Acromioclavicular Separation

A 'separated shoulder' (also known as 'acromioclavicular separation', 'AC joint separation', 'AC separation'), is a common injury to the acromioclavicular joint. This is not to be confused with shoulder dislocation which occurs when the humerus separates from the scapula at the glenohumeral joint. The AC joint is located at the distal end of the clavicle, known as the acromial end, and attaches to the acromion of the scapula. Although this is part of the shoulder, a dislocation and a separation are completely different. Acromioclavicular separation occurs as a result of a downward force being applied to the superior part of the acromion, either by something striking the top of the acromion or by falling directly on it. The injury is more likely to occur if the shoulder is struck with the hand outstretched. Despite the scapula pulling on the clavicle during impact, the clavicle remains in its general fixed position because of the sternoclavicular joint ligaments. The trauma to the shoulder affects the ligaments holding the two bones, the scapula and the clavicle together. This injury does not always involve bone fractures; however if the impact to the shoulder is severe, fractures may occur. There are four types of soft tissue disruptions that may cause acromioclavicular separation: * The conoid and trapezoid ligaments may tear at any location * The lateral clavicle may ride upward after being avulsed from its periosteum * The acromioclavicular ligaments may be torn * The conoid-trapezoid ligament origin may avulse from the coracoid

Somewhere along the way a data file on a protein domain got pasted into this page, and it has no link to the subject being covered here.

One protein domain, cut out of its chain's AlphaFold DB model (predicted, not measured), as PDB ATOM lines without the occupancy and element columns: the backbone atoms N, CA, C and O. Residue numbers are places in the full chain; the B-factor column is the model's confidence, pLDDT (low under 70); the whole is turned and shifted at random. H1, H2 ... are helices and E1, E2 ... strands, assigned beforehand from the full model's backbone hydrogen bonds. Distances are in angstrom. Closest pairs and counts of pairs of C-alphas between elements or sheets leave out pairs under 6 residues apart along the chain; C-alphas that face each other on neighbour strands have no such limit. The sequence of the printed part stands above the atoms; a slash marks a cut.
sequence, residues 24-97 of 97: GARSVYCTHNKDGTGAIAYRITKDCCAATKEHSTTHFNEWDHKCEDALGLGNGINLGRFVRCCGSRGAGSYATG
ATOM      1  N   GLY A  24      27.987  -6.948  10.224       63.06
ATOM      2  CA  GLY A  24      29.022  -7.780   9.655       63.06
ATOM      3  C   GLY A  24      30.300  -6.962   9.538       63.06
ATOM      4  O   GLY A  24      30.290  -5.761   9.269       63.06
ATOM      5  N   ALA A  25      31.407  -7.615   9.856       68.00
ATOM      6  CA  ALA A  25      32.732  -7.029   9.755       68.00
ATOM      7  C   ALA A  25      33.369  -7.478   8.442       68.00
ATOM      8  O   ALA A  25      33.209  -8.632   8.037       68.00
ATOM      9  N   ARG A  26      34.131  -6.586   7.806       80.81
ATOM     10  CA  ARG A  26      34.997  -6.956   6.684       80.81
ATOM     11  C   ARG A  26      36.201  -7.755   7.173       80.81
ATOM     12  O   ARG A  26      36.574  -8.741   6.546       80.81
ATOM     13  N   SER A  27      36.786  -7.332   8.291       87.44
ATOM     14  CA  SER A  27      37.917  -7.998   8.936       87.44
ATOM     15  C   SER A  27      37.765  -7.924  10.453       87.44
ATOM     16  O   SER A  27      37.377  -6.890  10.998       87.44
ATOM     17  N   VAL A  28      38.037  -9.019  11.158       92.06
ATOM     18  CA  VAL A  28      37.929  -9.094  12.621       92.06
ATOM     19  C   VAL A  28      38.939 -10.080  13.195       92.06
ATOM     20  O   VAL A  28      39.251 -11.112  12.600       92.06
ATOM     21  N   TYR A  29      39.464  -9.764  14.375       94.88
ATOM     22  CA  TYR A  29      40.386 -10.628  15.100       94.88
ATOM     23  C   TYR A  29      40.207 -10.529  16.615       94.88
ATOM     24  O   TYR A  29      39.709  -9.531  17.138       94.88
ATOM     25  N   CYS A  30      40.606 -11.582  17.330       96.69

Categories: , .
  • Pain in the front of the shoulder
  • Point tender to the AC/clavicle joint
  • Pain with overhead shoulder movements
  • Possible bump on the top of the shoulder
  • Direct blow to the top of the shoulder
  • Fall on an outstretched hand
  • Fall on the tip of the shoulder
  • Period of sling use for immobilization
  • Stretching and shoulder ROM exercises
  • Posture program
  • Strengthening shoulder stabilizers



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